much harm may be done when they are given 

One of the quickest means of relief for any 
obstinate cough, or in cases where the child 
has lost its voice because of congestion of the 
larynx, is the use of the so-called "croup 
kettle/ ' If one is not available, an excellent 
substitute may be made by taking an ordi- 
nary pitcher, filling it with boiling water, and 
putting into it compound tincture of benzoin 
in the proportion of one teaspoonful to a pint 
of water. Then a towel should be placed over 
the top of the pitcher, leaving a small opening 
at the lip. The child should be instructed to 
breathe deeply of this steam while the pitcher 
is held close to its face. The best time for 
this steaming is while the child is in bed, 


wrapped up warmly, and later exposure to 
change of temperature should be avoided. 

One of the simplest medicines that may be 
used is brown mixture, which may be bought 
at any drug store. It can be given in half- 
teaspoonful doses every three hours to a child 
of one year, and in teaspoonful doses every 
three hours to a child of six years. 

If the simple measures outlined here 'do 
not suffice, or if there is any rise in temper- 
ature above one hundred degrees, a physician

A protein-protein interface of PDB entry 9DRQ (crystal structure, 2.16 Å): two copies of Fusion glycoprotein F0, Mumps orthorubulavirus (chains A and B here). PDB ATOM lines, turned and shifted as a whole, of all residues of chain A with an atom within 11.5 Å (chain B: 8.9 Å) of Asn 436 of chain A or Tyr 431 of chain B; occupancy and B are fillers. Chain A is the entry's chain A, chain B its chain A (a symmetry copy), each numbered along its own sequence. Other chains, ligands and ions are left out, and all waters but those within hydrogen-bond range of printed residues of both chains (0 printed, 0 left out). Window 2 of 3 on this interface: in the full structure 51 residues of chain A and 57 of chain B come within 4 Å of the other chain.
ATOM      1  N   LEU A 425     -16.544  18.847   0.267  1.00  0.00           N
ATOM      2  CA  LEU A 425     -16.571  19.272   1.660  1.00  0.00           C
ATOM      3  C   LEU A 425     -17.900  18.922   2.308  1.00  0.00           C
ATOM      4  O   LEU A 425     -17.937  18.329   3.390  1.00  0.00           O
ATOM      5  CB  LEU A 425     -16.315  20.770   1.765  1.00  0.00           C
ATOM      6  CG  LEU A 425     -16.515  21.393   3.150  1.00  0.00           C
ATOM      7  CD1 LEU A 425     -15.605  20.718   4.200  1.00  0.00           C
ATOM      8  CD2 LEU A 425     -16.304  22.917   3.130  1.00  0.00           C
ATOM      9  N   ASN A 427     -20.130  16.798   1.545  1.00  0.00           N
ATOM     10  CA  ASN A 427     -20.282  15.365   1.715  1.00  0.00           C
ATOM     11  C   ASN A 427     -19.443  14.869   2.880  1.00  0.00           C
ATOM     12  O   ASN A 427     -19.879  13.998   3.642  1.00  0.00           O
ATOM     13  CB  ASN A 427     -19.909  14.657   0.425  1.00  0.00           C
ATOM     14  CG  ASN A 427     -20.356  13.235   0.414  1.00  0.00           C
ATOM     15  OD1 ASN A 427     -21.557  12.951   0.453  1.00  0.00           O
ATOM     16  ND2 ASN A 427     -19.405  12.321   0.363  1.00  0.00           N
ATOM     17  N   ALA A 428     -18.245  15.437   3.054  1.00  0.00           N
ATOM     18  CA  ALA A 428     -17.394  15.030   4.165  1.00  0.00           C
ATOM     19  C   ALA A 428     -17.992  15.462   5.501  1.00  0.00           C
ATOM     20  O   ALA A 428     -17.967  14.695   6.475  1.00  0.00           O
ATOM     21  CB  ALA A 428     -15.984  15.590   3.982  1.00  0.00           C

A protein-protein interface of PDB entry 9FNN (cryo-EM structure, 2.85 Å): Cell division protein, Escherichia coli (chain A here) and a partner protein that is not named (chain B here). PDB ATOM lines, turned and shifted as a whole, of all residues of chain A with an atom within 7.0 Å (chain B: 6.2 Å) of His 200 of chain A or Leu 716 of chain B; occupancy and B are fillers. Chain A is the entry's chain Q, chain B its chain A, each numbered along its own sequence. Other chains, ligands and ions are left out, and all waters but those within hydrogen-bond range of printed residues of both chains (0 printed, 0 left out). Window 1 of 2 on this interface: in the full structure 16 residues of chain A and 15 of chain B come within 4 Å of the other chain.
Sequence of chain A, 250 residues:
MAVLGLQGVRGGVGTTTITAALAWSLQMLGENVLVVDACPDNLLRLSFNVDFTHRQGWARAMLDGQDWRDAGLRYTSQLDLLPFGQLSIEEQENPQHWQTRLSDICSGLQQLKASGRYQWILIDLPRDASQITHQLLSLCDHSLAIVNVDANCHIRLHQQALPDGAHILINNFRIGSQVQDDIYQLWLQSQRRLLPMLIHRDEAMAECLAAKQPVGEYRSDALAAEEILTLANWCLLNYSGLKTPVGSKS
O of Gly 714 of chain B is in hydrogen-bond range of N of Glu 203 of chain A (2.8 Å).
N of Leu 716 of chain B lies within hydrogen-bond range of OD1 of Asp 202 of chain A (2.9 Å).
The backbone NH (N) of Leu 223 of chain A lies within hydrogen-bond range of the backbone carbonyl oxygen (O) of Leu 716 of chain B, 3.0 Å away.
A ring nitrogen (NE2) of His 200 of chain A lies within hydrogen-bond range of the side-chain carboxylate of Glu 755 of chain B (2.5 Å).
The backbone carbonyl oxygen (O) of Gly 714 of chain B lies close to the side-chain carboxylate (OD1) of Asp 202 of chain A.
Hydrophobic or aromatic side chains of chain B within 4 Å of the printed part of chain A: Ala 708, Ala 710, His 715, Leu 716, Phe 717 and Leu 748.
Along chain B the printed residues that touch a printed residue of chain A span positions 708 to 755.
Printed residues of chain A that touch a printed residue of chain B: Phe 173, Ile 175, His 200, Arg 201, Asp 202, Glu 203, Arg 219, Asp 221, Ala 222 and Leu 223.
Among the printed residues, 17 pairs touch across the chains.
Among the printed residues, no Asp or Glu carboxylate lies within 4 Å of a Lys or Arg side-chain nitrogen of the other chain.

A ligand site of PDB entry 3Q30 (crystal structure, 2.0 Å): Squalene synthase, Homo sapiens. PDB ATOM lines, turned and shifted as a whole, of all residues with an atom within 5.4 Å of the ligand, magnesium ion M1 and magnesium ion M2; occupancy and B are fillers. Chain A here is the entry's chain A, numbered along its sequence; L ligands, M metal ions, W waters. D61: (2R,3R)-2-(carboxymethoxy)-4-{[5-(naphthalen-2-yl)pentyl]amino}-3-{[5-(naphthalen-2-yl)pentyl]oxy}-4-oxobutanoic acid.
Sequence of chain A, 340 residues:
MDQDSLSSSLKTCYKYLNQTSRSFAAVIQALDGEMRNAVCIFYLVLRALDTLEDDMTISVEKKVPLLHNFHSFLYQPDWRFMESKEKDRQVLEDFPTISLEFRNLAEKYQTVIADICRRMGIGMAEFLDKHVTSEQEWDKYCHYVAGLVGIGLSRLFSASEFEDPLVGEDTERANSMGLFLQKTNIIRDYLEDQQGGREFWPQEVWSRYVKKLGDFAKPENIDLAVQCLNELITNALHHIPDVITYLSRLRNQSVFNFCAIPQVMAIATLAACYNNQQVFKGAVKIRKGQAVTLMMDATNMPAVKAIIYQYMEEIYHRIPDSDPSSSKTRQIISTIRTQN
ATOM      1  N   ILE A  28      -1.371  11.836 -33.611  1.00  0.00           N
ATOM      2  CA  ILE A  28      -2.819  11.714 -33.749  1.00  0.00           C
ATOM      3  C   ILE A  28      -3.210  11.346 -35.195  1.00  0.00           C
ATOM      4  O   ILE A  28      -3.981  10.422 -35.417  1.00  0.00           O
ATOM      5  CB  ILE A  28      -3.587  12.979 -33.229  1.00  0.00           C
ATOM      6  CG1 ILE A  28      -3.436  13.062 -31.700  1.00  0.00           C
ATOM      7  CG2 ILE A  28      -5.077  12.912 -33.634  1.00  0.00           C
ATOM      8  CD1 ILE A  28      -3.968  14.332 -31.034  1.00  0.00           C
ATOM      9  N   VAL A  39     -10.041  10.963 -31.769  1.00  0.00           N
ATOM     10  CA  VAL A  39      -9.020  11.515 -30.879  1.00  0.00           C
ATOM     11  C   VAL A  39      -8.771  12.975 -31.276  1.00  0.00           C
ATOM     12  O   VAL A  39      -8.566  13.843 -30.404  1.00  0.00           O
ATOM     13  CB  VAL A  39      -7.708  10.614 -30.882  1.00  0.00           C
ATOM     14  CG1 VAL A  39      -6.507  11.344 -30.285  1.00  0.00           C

should be called. 

If a cold tends to become chronic, it is 
probable that there is some local congestion 
or irritation in the nose or throat, and an 
examination should be made by a physician 
to determine if there are adenoids or enlarged 
tonsils present. Each case should be judged 
individually but if the adenoids or enlarged 
tonsils are interfering with respiration, or if, 
in the opinion of the physician, they are the 
cause of the chronic colds, their removal is 


Croup is an acute spasm of the larynx, ac- 
companied by a harsh, brassy cough, noisy 
and difficult breathing, and occasionally by 
signs of partial suffocation. It is not common 
in young babies, rarely appearing before six 


months of age. The vast majority of cases 
occur when the child is from three to six years 
of age. There seems to exist in some children 
a predisposition to croup, which may be a 
family trait. If there is one attack, there are 
apt to be others. Sometimes the attacks 
occur three or four nights in succession; again, 
there may be a long interval between them. 


The immediate exciting cause of croup seems 
to be exposure to cold or some form of in- 
digestion. Large adenoids and hypertro- 
phied tonsils are often predisposing causes. 


During the day the child may exhibit some 
slight difficulty in breathing and older chil- 
dren may have a hoarse, rather hollow and 
barking cough. This becomes increasingly 
worse toward evening, although the child may 
finally go to sleep. The attack itself gener- 
ally comes on about midnight. The child 
awakens suddenly, shows great difficulty in 
breathing, with loud, noisy inspirations, a 
characteristic sound which, once heard, is 
rarely forgotten. The child appears to be 
in great distress. The lips may be blue and 
sometimes there seems to be imminent danger 
of suffocation. The pulse is rapid; occasion- 


ally there is slight fever, although the temper- 
ature rarely goes above one hundred two 
degrees. Sometimes the child is quite pros- 
trated, but it must be remembered that this 
disease is never fatal, although it is always 
alarming. After the attack subsides, the 
child usually falls into a refreshing sleep and 
seems quite well again the next day. There may